Apple Evolution

By Victoria Guan

Michael Moritz

 Born in September 12, 1954, Michael Moritz is a Welsh venture capitalist in Silicon Valley and a philanthropist. He earned a Bachelor degree of Arts and Science in Oxford University and later a Master degree of Business in University of Pennsylvania Wharton School. He began as a journalist until he was recruited by Steve Jobs to become Apple’s historian.

The Apple Corporation has always been the star in the 1970s and still is today. Michael Moritz, author of Return to the Little Kingdom: Steve Jobs, the Creation of Apple, and How it Changed the World, concentrates on years before Apple’s major success and the effect of the unique personalities of its early founders on the company. Some of its success is contributed by the well-known Steven Jobs and the brilliant co-founder Stephen Wozniak. However, little do people realize that prior to the 70s, Apple began in a living room; it was slowly nourished by the early surrounding companies’ competition in Silicon Valley. Although Apple was one of the many companies originated in Silicon Valley, it was Silicon Valley’s “most precocious child.”1 Within eight years, it exponentially rocketed from a garage to a company worth $1 billion and a value of more than $2.5 billion for its shares. Moritz’s work is a classic, narrating the tedious yet booming success of Apple.


The beginning of the book skips back to the fifties, where Santa Clara Valley was predominantly rural. Although the cities were similar in the “manners and style of the thirties,” each was separated by differences such as its climate and its stage in industrialization.2 The introduction of the suburban life led to the increase of Santa Clara Valley’s population, especially in the city of Sunnyvale. Families who moved to Sunnyvale flocked to prospect of jobs at Lockheed and scavenged the reputations of surrounding, new schools. Moritz then introduces Jerry Wozniak, engineer and father of Stephen Wozniak, and Paul and Clara Jobs, who adopt their first child, Steven Jobs. Stephen Wozniak as a young child began to take interest in the popular field of electronics. He built many inventions, including a 100-watt ham radio, designs for electric circuits, and a One-Bit Adder-Subtracter, which was an early form of a calculator that could add or subtract numbers; the calculator earned him first place in the Cupertino School District Science Fair and landed him third in the Bay Area Science Fair. In his adolescent years, Wozniak completed—with the help of Bill Fernandez—his first computer named the Cream Soda Computer. Unlike Wozniak’s prosperous childhood, Steven Jobs lived in a poor condition, where his father had built most of the house appliances. He constantly changed schools because of their low-income situation.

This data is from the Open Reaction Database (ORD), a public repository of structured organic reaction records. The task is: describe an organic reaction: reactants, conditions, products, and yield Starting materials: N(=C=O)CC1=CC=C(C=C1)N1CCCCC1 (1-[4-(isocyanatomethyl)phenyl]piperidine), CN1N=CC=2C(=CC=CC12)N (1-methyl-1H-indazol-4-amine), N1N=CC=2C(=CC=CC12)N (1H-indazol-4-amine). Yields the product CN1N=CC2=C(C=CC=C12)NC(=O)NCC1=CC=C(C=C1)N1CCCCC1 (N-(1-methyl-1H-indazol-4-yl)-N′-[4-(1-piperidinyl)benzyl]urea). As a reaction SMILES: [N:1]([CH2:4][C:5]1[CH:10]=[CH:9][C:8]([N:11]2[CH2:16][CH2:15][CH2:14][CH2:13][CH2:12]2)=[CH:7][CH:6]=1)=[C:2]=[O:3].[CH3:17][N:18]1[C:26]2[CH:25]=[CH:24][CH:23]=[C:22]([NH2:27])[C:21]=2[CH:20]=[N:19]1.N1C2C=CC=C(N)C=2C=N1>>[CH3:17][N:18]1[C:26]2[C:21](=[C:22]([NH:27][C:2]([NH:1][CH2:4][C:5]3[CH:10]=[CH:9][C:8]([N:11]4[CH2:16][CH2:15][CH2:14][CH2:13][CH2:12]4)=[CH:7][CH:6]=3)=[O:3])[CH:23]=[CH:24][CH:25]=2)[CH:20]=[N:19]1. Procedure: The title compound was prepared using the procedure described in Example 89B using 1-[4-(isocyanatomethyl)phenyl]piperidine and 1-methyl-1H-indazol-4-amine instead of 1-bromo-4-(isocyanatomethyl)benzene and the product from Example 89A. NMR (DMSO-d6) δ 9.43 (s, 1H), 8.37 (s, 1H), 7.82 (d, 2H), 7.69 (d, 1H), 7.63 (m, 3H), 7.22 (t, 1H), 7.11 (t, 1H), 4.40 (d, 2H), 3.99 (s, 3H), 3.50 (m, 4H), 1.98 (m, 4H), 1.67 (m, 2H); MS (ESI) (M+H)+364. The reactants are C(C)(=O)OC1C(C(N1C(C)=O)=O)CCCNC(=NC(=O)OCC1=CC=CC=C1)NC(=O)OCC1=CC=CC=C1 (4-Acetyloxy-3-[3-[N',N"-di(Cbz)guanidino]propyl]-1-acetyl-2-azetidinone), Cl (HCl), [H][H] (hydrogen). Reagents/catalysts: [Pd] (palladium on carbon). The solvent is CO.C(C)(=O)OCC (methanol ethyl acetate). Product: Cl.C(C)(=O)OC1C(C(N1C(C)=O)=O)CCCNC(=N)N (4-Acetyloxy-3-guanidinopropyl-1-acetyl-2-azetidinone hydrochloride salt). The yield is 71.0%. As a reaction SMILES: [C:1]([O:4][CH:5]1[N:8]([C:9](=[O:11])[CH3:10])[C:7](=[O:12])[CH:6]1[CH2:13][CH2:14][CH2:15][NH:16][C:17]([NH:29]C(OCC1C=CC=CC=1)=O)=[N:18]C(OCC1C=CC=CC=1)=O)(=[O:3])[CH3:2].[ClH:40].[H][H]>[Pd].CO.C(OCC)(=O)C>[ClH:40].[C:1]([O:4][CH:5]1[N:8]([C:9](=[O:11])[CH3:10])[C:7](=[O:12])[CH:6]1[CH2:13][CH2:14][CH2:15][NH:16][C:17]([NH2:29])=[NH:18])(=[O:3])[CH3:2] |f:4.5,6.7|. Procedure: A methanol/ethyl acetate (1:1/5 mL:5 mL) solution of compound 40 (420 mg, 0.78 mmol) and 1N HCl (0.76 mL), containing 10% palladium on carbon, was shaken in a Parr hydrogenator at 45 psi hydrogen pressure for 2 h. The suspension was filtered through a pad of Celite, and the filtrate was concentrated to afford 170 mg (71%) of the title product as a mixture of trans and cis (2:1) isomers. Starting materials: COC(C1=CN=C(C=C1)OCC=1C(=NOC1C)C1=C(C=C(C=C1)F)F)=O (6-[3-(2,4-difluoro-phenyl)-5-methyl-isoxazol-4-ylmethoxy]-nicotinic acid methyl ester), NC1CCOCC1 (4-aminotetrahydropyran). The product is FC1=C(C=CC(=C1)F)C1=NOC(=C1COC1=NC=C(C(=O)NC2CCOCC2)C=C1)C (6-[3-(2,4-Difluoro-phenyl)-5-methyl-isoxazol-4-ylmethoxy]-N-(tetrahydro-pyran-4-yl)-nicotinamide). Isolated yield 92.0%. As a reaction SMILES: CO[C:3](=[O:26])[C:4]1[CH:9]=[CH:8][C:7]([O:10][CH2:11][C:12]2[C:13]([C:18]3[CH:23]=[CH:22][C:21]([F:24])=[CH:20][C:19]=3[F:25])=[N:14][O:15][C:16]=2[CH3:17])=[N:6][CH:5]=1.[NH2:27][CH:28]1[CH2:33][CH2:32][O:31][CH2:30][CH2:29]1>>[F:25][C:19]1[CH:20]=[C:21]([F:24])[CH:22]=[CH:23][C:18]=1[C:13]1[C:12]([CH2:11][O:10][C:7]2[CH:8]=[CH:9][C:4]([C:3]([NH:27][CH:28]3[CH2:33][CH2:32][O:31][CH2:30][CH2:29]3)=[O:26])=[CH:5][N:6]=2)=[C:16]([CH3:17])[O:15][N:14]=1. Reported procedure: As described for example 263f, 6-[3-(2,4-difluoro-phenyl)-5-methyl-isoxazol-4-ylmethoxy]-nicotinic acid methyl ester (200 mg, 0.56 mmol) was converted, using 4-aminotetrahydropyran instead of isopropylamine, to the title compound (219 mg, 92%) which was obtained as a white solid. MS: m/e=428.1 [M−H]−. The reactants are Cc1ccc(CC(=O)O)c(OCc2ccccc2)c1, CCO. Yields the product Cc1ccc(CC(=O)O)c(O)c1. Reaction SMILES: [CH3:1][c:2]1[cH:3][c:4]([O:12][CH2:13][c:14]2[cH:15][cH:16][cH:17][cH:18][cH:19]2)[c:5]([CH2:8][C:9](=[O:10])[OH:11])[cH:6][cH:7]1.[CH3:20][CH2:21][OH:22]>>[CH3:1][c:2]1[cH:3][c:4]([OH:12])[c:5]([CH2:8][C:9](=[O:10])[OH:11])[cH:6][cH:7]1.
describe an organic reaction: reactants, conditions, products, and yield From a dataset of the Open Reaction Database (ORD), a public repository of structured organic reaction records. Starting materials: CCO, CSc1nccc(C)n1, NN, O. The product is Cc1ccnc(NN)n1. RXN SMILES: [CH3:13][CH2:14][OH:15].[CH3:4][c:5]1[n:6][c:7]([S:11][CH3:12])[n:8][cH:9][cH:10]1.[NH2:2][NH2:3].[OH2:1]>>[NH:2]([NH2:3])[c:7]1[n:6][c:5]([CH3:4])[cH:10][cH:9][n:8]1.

The original cofounders of the Apple Company, Wozniak, Bill Fernandez, and Jobs, eventually came to know each other. As Moritz humorously describes the peculiarities of the three, they were loners and were fixated on electronics. Jobs, unlike Wozniak, was not a teacher’s pet and had done drugs in his teenage years because of his connections with university students. His first girlfriend was Nancy Rogers, and because of her, he took partial interest in literature, such as poetry, guitar, and school plays. Wozniak, although successful in the beginning, devoted his time to the blue box, an early form of a telephone, and his computers, leading to the “fallen foul of a college dean” and received “letters scolding him for his poor academic performance.”3 Jobs on the other hand persuaded his parents to send him to Reed College despite high tuition bills. When he finally arrived, it was a campus of “loners and freaks” and had a high philosophical influence in literature.4 Eventually, Jobs returned back to electronics in Sunnyvale and looked for a job, leading to his position as a technician in Atari. Despite his lack of formal electronic training, jobs merged the gap between a technician and an engineer, understanding each chips’ subtleties.


While Wozniak completed his first custom computer called the Cream Soda Computer, Jobs remained capricious, switching back and forth between computer companies. He knew he wanted to be an electronics technician and not an engineer like his father. In result, Jobs attended physics in Stanford University for gifted freshman. Jobs and Wozniak eventually founded the name of their company—Apple—only because “the simplicity of Apple always seemed more appealing than Executek and Matrix Electronics.”5 With the soon partnership of Ronald Wayne, the trio proposed the partnership agreement of the Apple Company and turned attention to assembling and testing the computers. The actions of the Homestead Club, which was participated by the three, merged in with Apple activities because of Jobs and Wozniak, and they took into consideration the visual appeal of their product. Jobs and Wozniak were later introduced to McKenna, who started his own company in the 70’s because of the takeover of the National Semiconductor and was responsible for the image of Byte Shops and advertisements for Intel’s single-board computers.